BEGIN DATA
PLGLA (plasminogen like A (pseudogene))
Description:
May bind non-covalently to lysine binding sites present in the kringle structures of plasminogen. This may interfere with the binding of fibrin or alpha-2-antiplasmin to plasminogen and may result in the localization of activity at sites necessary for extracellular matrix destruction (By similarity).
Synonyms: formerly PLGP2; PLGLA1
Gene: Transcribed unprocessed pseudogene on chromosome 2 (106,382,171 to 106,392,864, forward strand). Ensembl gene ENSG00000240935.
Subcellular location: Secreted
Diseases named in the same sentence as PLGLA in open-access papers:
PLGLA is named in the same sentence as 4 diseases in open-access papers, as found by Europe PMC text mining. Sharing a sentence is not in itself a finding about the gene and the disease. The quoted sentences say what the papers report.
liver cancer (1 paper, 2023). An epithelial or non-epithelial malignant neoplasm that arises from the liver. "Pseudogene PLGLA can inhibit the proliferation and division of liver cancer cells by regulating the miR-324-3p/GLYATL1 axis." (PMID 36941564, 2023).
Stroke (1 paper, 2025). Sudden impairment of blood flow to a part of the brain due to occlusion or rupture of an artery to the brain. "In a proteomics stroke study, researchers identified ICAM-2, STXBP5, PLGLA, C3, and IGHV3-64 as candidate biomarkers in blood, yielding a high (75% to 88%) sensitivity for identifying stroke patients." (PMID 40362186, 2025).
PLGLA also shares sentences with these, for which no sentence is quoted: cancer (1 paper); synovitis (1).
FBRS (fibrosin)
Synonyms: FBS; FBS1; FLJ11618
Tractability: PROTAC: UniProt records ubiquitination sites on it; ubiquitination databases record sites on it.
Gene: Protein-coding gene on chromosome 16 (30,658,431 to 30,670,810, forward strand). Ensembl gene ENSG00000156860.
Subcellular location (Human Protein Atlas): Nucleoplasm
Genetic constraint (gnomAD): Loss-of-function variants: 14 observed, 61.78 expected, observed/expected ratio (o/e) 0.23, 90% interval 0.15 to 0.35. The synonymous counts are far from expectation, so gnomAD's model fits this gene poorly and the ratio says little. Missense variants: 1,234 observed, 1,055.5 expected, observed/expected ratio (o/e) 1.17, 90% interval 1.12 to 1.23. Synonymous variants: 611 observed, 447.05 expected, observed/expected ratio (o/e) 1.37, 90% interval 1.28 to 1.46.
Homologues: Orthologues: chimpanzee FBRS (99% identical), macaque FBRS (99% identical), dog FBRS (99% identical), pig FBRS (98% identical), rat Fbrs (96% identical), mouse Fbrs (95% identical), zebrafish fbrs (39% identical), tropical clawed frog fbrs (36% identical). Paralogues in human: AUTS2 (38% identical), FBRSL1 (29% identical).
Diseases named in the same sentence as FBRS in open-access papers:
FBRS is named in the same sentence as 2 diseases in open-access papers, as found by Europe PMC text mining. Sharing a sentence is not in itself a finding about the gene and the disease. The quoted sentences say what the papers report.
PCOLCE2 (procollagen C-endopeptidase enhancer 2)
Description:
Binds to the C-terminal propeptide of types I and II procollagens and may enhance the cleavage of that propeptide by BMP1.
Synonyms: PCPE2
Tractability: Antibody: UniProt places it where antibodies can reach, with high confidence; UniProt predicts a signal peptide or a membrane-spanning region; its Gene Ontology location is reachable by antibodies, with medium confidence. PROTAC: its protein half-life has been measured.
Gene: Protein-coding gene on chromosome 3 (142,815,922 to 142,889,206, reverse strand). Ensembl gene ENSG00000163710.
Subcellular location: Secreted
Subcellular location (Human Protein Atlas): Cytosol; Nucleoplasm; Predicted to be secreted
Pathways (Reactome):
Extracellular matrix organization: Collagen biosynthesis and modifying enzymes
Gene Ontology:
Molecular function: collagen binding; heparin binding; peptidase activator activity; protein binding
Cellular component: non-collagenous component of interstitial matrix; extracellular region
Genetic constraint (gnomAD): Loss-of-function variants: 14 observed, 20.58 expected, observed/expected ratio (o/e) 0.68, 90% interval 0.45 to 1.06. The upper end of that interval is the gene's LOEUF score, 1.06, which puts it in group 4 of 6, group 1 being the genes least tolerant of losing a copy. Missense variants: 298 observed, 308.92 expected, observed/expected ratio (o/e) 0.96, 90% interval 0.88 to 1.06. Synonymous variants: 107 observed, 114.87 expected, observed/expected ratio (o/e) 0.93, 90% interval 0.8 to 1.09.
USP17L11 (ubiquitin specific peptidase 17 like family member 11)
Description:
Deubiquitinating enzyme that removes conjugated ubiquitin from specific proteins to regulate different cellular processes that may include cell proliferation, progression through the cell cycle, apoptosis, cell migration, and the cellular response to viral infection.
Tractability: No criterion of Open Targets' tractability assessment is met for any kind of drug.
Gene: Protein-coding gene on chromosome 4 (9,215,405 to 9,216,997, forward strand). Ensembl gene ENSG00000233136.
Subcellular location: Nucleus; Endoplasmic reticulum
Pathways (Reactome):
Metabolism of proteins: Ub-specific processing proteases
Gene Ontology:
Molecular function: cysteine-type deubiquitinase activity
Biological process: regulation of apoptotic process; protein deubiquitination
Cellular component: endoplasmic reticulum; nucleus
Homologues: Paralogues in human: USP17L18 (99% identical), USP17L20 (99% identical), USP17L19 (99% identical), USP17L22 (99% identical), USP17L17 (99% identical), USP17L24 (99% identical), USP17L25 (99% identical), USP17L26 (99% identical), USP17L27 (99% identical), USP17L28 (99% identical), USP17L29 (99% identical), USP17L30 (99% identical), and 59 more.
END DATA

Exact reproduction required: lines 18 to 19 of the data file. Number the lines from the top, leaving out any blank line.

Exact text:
Homologues: Orthologues: chimpanzee FBRS (99% identical), macaque FBRS (99% identical), dog FBRS (99% identical), pig FBRS (98% identical), rat Fbrs (96% identical), mouse Fbrs (95% identical), zebrafish fbrs (39% identical), tropical clawed frog fbrs (36% identical). Paralogues in human: AUTS2 (38% identical), FBRSL1 (29% identical).
Diseases named in the same sentence as FBRS in open-access papers: